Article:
One day in health class, Mr. Ferguson
bolts to the window, looks down, yells
“Yo, Sammy, howya doin’?” Face
hanging out from third floor into clear
spring air, yelling back and forth
as we twist in our chairs. Then he’s
back. “I graduated high school with that
guy. He works construction now, makes
twice as much as me, never went to
college or nuthin’.” Mr. F. was a Gold
Glove fighter, got kayoed by Doug Jones
who lost a split decision to Muhammad
Ali when he was still Cassius Clay.
All semester we studied diseases, and
my desk mate Kugelman got all the
symptoms, hot flashes, chills, back pain,
sore throat, swollen glands, spots and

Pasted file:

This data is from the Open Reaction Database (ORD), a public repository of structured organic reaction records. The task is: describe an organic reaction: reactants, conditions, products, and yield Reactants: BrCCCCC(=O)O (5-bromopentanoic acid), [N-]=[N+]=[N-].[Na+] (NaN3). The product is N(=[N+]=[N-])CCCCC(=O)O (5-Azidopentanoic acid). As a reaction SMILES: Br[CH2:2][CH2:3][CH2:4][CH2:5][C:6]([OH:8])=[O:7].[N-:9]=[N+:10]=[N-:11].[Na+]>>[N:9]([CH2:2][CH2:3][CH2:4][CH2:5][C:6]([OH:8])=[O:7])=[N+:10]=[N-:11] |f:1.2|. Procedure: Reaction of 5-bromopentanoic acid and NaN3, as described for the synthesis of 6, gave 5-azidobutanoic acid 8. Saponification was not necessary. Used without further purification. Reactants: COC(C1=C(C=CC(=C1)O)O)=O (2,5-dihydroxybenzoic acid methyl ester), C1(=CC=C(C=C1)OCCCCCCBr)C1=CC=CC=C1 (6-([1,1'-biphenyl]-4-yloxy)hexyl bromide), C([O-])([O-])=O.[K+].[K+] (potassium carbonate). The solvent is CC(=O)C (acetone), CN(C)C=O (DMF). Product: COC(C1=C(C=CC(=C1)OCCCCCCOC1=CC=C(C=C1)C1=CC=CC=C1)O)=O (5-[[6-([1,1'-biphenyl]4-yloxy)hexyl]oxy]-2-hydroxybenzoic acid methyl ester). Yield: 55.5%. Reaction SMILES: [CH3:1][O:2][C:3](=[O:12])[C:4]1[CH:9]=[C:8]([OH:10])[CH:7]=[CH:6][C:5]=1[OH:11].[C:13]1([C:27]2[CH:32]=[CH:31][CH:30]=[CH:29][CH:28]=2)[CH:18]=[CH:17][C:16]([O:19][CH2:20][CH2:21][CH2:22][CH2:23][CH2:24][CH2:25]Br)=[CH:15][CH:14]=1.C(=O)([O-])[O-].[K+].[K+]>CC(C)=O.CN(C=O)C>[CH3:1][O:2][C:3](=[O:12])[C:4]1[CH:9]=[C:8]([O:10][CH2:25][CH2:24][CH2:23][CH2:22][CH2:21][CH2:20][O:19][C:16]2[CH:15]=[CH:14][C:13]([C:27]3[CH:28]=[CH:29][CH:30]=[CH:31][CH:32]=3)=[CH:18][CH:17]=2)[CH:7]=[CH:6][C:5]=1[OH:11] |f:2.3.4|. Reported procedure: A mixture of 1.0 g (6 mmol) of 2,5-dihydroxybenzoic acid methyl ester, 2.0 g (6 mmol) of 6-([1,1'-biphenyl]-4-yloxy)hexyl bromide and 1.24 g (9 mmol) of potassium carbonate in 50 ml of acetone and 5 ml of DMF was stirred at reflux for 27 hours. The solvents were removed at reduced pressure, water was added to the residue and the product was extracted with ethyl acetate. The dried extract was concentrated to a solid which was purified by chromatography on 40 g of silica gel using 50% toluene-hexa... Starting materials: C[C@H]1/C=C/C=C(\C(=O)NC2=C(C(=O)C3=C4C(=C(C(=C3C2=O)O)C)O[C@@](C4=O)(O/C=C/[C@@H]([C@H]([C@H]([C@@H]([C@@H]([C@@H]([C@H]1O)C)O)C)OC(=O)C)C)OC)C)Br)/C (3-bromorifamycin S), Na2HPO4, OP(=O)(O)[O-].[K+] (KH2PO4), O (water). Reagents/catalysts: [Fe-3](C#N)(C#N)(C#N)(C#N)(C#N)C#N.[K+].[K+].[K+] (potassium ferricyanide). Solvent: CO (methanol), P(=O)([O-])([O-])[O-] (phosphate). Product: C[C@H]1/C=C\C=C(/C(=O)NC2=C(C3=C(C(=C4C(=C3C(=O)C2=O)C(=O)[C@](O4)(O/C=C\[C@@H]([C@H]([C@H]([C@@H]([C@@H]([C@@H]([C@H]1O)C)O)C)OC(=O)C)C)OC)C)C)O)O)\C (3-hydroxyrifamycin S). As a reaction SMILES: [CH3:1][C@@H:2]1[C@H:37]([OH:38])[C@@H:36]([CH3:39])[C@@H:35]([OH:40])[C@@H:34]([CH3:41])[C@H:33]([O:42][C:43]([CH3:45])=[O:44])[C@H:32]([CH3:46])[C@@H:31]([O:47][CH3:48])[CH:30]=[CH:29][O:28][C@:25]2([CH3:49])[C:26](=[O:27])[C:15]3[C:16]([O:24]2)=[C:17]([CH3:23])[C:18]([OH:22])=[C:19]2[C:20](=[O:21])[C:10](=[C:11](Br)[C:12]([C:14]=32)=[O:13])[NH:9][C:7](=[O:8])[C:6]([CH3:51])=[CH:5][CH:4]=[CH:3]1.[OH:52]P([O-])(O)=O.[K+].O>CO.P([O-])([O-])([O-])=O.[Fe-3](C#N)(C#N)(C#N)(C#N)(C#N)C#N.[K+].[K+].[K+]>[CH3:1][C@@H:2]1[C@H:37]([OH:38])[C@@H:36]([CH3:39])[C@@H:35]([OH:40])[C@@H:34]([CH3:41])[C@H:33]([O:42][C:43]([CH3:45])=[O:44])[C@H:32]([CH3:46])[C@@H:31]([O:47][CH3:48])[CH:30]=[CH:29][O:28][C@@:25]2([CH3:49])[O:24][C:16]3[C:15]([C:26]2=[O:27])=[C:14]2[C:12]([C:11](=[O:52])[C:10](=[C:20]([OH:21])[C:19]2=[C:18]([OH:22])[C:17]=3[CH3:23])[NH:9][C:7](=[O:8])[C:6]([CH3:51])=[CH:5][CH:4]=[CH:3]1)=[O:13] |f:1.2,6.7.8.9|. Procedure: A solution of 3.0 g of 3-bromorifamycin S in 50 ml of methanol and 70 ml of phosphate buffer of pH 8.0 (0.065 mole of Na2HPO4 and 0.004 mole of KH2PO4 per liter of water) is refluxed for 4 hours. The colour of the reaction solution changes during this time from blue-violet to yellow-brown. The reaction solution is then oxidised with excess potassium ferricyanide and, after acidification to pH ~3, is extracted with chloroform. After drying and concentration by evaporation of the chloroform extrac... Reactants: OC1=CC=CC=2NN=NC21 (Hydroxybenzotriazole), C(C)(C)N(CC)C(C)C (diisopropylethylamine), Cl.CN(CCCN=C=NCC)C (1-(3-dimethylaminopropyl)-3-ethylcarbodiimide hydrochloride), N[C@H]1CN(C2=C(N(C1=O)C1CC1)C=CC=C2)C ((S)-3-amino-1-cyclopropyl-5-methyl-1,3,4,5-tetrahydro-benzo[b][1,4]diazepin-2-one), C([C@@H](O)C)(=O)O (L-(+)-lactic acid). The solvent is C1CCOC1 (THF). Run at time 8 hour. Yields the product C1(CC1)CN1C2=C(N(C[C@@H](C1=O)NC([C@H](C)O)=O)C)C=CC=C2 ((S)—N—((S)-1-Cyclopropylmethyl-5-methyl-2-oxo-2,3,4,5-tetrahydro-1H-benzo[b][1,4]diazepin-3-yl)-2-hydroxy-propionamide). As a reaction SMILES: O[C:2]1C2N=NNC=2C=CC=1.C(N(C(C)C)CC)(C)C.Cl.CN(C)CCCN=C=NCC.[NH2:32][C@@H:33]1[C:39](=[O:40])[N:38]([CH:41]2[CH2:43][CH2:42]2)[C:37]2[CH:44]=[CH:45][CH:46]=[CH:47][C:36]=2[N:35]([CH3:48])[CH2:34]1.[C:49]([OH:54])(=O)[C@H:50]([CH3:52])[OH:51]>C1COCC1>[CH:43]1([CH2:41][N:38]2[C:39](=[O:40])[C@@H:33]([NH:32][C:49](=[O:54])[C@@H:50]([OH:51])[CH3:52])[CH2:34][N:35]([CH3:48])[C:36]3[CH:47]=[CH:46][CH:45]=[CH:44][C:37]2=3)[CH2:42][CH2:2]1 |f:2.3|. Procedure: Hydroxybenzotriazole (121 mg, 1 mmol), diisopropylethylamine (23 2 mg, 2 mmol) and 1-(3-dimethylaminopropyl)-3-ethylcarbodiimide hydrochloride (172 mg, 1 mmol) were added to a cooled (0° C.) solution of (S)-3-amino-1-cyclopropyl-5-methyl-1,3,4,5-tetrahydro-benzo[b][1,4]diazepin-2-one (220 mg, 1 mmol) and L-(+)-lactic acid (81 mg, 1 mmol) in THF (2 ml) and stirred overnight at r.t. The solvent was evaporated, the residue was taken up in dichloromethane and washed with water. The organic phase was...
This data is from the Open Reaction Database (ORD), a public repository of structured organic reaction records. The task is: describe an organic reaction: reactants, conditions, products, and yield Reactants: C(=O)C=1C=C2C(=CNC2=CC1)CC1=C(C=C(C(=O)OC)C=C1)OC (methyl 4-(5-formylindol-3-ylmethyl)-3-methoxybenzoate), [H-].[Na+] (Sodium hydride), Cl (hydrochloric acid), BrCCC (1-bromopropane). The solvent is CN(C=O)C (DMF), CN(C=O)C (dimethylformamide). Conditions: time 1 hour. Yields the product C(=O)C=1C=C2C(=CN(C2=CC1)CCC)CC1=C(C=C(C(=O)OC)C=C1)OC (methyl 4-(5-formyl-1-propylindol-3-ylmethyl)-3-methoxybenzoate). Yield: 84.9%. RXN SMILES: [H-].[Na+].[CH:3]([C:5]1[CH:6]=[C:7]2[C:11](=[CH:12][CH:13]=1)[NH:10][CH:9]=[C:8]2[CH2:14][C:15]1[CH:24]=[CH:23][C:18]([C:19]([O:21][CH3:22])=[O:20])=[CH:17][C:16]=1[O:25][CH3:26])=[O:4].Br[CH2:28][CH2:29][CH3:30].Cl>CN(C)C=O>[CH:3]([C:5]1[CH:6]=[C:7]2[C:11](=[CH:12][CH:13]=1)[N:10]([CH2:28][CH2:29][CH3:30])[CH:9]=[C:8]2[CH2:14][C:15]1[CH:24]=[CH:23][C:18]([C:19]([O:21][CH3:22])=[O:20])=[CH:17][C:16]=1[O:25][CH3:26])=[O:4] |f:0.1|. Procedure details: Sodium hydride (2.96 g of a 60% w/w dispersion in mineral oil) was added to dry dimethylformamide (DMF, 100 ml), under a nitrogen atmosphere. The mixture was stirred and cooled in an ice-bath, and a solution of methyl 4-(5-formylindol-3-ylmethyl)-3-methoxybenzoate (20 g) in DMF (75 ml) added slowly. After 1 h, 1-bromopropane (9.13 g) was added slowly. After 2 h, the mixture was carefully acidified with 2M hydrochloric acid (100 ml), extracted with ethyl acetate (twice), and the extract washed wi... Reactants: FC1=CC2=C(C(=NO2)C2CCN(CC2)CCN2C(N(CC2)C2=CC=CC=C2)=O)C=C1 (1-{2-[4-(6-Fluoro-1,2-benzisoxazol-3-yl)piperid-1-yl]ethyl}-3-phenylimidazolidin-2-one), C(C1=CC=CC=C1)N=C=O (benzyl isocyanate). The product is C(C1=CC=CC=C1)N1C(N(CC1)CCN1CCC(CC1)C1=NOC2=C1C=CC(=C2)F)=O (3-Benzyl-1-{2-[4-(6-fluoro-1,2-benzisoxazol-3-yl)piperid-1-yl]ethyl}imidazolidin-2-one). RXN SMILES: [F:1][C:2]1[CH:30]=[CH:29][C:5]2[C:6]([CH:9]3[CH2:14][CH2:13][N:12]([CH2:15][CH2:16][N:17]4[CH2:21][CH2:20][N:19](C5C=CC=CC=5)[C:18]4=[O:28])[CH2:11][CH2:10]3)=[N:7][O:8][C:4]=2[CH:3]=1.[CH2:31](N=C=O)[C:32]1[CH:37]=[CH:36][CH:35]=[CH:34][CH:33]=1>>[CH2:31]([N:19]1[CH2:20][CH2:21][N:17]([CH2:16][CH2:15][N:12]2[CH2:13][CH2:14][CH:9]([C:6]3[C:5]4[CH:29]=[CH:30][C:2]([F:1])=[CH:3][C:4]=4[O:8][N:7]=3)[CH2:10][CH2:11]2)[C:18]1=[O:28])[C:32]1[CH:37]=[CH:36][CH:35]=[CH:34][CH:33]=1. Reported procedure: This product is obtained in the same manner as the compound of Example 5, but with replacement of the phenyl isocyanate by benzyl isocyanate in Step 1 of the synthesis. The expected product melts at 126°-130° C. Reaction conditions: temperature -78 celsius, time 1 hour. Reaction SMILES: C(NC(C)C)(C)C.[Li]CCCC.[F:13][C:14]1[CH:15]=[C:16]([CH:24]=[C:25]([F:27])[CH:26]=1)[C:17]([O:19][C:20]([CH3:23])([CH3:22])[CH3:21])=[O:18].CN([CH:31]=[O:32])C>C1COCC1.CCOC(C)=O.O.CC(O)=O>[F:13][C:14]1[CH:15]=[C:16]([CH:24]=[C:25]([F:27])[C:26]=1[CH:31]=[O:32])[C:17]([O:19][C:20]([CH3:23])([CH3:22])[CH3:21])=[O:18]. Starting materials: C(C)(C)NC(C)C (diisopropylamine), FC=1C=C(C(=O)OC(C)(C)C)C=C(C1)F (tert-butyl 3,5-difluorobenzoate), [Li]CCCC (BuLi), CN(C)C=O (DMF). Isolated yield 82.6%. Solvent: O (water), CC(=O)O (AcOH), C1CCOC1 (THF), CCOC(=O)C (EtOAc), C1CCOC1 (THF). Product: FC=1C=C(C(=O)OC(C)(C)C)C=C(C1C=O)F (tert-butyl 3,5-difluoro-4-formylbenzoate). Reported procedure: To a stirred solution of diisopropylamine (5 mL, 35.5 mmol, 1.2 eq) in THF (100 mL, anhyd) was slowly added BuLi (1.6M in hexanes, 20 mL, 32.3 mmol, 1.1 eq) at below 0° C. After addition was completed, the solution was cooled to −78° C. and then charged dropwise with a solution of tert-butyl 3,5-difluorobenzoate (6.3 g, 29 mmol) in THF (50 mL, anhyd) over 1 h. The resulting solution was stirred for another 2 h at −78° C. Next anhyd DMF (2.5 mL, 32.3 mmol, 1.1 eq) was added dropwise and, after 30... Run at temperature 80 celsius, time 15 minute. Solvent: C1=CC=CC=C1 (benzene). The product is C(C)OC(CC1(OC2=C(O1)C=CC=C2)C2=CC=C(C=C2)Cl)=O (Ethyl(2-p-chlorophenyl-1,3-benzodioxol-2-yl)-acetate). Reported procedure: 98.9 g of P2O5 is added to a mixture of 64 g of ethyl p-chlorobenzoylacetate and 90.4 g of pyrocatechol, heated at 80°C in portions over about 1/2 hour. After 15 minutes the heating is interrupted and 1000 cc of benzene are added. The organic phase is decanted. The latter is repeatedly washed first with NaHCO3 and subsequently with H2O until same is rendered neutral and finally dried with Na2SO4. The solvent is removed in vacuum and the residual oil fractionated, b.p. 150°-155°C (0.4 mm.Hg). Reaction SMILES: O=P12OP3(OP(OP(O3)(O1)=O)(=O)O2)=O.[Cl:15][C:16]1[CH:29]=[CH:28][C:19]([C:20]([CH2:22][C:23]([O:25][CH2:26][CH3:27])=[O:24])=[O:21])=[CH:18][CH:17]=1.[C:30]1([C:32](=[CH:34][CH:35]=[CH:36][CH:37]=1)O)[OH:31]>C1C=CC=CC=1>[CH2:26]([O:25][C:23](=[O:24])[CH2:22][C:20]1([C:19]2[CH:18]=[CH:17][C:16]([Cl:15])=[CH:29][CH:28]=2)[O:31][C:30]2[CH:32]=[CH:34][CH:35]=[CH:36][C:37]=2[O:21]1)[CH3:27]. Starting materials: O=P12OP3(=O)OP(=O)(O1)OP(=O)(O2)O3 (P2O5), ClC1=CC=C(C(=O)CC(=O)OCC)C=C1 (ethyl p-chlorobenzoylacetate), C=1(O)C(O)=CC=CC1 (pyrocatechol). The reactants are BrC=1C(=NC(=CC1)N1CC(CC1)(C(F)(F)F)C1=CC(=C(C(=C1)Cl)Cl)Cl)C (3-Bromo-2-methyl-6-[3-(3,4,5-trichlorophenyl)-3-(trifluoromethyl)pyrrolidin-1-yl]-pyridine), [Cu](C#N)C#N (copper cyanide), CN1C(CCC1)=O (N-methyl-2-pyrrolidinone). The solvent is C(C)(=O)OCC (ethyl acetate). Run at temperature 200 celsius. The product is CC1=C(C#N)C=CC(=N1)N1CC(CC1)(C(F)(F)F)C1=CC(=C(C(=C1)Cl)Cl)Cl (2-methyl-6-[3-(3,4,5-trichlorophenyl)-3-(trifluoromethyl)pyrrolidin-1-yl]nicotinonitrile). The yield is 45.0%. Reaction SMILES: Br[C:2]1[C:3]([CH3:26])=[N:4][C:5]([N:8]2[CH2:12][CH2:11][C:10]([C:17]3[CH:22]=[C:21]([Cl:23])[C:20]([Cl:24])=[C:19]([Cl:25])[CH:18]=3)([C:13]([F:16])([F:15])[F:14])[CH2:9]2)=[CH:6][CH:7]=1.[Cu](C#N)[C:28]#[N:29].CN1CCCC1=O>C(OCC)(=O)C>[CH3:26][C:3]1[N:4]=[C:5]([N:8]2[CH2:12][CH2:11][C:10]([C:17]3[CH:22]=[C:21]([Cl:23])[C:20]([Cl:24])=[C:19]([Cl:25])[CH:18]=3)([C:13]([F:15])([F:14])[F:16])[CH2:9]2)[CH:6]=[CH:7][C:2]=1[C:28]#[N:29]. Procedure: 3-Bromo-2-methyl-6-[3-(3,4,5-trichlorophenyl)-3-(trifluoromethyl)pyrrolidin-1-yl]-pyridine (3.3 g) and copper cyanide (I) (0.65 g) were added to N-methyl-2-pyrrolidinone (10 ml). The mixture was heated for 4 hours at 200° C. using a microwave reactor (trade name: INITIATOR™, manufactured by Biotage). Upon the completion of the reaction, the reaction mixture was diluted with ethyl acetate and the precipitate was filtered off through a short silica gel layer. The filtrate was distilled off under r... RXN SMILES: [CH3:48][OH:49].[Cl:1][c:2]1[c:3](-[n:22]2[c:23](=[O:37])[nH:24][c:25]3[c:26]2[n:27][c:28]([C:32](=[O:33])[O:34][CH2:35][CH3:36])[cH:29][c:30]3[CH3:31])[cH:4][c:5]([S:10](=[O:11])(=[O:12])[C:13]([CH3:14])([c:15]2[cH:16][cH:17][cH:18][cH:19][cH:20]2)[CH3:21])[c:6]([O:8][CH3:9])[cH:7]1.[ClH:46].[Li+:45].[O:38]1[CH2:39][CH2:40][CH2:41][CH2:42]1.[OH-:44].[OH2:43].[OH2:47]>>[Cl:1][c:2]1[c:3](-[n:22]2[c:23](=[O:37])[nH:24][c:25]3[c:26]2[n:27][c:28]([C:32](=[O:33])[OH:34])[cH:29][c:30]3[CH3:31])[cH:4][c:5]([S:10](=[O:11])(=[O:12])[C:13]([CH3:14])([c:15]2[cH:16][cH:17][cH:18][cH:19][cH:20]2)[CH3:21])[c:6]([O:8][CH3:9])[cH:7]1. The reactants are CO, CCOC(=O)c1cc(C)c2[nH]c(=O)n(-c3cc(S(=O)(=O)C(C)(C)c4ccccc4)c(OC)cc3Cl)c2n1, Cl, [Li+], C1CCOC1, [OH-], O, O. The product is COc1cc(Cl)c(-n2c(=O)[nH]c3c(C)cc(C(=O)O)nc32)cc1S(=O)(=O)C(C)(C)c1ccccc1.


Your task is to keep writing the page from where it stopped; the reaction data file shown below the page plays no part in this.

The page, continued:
pocks and lumps until we studied heart
attacks and he collapsed from his desk
onto the floor gripping his chest and
hollering “Ahh, ahhh!” and Mr. F.
screams “Goddammit Kugelman, cut
the crap or I’m failing your skinny ass”
but he just gasps for breath and Mr. F.
ends up running down the hall,
Kugelman slumped semi-conscious in
his heavy arms to the principal’s office
and Kugelman is gone for two months.
Next year before we tell the sophomores
the tale, we learn that Mr. F. is gone,
replaced by Mr. Gluck, a vegan with a body
like a rubber band. Word is Mr. F. quit
teaching, got a job working construction.
Maybe Sammy put in a word, who knows?
Kugelman’s a new man, face cleared up,
got a girlfriend, stepping cool down the
halls, and though we whisper about his heart
attack among ourselves, even us witnesses
don’t clutch our chests when he goes by,
never shout “I’m dying!” to his face.
have anything to say about his poem, Steve Klepetar would be
pleased to hear from you.